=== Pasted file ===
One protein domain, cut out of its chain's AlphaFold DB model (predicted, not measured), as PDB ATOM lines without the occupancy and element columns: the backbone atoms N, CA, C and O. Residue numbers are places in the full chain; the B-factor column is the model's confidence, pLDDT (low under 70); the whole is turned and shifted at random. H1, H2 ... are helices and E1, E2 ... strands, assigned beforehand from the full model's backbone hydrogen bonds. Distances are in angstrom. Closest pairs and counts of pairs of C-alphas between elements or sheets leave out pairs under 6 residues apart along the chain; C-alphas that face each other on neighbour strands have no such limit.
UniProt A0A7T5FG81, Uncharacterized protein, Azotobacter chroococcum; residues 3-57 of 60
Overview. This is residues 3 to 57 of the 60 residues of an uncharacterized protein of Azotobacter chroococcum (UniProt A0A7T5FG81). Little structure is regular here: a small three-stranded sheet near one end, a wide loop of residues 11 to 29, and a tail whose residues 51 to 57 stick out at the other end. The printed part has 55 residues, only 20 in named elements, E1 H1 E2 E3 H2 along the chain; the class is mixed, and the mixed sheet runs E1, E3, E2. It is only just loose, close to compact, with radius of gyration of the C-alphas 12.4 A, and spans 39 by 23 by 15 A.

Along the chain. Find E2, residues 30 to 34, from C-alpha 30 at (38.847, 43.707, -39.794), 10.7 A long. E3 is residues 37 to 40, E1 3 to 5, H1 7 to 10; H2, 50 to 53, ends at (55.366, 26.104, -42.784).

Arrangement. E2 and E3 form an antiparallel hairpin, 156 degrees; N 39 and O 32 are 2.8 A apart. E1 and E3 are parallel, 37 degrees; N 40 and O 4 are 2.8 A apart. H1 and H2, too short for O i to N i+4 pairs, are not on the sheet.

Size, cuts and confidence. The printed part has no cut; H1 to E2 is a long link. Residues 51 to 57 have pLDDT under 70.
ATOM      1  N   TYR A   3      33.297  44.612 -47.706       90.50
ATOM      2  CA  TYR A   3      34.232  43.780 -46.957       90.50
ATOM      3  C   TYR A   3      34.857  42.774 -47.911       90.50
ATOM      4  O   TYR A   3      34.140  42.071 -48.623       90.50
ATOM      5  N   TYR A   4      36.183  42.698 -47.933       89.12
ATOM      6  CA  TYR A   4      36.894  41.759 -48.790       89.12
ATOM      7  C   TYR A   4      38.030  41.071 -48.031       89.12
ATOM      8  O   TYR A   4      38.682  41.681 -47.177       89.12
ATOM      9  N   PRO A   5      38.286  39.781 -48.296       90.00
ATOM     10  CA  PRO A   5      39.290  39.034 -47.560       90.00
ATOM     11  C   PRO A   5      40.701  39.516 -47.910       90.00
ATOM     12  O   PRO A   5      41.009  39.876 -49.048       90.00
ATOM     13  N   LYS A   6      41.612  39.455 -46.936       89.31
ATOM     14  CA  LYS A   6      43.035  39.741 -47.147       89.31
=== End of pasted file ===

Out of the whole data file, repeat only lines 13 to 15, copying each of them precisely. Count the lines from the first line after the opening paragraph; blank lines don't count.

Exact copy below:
ATOM      8  O   TYR A   4      38.682  41.681 -47.177       89.12
ATOM      9  N   PRO A   5      38.286  39.781 -48.296       90.00
ATOM     10  CA  PRO A   5      39.290  39.034 -47.560       90.00